micro-chimerism

biology is so cool:

“Our Selves, Other Cells”

“[F]or any woman that has ever been pregnant, some of her baby’s cells may circulate in her bloodstream for as long as she lives. Those cells often take residence in her lungs, spinal cord, skin, thyroid gland, liver, intestine, cervix, gallbladder, spleen, lymph nodes, and blood vessels. And, yes, the baby’s cells can also live a lifetime in her heart and mind.

“Here’s what happens.

“During pregnancy, cells sneak across the placenta in both directions. The fetus’s cells enter his mother, and the mother’s cells enter the fetus. A baby’s cells are detectable in his mother’s bloodstream as early as four weeks after conception, and a mother’s cells are detectable in her fetus by week 13. In the first trimester, one out of every fifty thousand cells in her body are from her baby-to-be (this is how some noninvasive prenatal tests check for genetic disorders). In the second and third trimesters, the count is up to one out of every thousand maternal cells. At the end of the pregnancy, up to 6 percent of the DNA in a pregnant woman’s blood plasma comes from the fetus. After birth, the mother’s fetal cell count plummets, but some stick around for the long haul. Those lingerers create their own lineages. Imagine colonies in the motherland….

“How many people have left their DNA in us? Any baby we’ve ever conceived, even ones we’ve miscarried unknowingly. Sons leave their Y chromosome genes in their mothers. The fetal cells from each pregnancy, flowing in a mother’s bloodstream, can be passed on to her successive kids. If we have an older sibling, that older sibling’s cells may be in us. The baby in a large family may harbor the genes of many brothers and sisters. My mother’s cells are in my body, and so are my daughter’s cells, and half my daughter’s DNA comes from her dad. Some of those cells may be in my brain….”

whoa.

wikipedia says (so it must be true): “After giving birth, about 50-75 % of women carry fetal immune cell lines. Maternal immune cells are also found in the offspring yielding in maternal→fetal microchimerism, though this phenomenon is about half as frequent as the former”

(note: comments do not require an email. chimera!)

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18 Comments

  1. @r j p – “My answer to that though, would be, ‘I don’t know, how big of a whore are you?'”

    heh.

    i think you may have missed the bit about all the different kids leaving their dna behind in ma — so if ma has 8 kids (ouch!), then ma might get bits of all of their dna, plus kid number 8 would get ma’s dna (and dad’s) plus, maybe, some dna of siblings 1-7.

    your question is still a valid one, tho. (~_^)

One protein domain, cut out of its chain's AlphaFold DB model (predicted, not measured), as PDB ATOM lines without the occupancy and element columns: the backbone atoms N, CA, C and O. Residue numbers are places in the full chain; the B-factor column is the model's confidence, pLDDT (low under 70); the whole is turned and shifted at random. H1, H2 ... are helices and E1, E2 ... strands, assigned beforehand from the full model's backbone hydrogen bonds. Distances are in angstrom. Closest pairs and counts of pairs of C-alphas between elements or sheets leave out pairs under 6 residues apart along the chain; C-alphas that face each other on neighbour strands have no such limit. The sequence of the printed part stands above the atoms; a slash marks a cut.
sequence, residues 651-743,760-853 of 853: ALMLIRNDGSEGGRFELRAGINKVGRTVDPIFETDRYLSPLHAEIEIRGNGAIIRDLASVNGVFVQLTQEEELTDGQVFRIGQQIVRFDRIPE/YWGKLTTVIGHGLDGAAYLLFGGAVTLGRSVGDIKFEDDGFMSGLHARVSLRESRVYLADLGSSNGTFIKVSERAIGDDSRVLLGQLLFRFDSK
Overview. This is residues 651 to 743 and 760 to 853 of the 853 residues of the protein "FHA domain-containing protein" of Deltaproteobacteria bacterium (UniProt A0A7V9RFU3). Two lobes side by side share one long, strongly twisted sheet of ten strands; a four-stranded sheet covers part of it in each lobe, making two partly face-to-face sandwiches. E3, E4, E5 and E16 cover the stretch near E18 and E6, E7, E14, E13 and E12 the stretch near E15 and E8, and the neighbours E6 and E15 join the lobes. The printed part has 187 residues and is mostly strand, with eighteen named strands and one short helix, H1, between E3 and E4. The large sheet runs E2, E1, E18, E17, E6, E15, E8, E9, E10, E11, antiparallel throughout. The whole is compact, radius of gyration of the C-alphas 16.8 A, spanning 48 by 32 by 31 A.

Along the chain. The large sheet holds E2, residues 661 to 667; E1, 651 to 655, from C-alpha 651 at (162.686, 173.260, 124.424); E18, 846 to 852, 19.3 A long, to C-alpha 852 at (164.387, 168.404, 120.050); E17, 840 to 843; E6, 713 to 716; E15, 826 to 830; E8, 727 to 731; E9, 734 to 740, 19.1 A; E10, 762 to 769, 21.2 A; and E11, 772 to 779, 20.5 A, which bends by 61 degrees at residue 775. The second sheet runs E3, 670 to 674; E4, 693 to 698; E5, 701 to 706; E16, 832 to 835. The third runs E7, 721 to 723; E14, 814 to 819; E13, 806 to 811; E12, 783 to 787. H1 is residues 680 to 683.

Reply

  2. I got the part about the number of kids, one sis has 6, and another has 5.

    My mom keep’s asking me “when am I going to have any?”
    Last time, I told her “hbd chick told me I need to become a swinger to meet women.”

    Reply

  3. How many of these cells actually generate tissue? There are rare cases in which major organs in a single individual have different genomes, presumably from different sources. Or so I have read.

    Reply

  4. Here’s a reference:

    “The second type is called tetragametic chimerism. This occurs when two separate ova are fertilized by two sperm and produce two zygotes. When these zygotes fuse, it forms an organism that has two distinct cell lines, and the resulting fetus may be male, female or hermaphroditic. It usually occurs with fraternal (or dizygotic) twins, and often forms from zygotes produced from artificial in vitro insemination. As a result, the individual may have “populations” of cells: one set of DNA may appear in his or her liver and another set may appear in his or her lung.”

    I have a fraternal twin brother. Maybe some of me is him?

    Reply

  5. @luke – “I have a fraternal twin brother. Maybe some of me is him?”

    the tetragametic chimerism thing doesn’t apply to you and your brother ’cause in that sort of chimerism, one of the zygotes is actually absorbed by the other, so at the end there’s only one individual with two sets of dna. since you and your brother actually exist, that obviously didn’t happen. (^_^)

    however, according to this guy, 8% of fraternal twins are blood chimeras ’cause they shared the same blood supply when they were in the womb, so there is a possibility that you and your brother are chimeras on that level. (don’t anybody miss the picture on page 24 of that pdf. that is too cute/funny!)

    cool! (^_^)

    i would think also that there are good chances that you swapped some other cells here and there and microchimerism prolly applies to you two as well, but that’s just a guess on my part.

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  6. Thanks for the clarification. I do have an auto-immune disorder however. My thyroid went out 25 years ago. Never thought of blaming my brother.

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  7. @luke – “Never thought of blaming my brother.”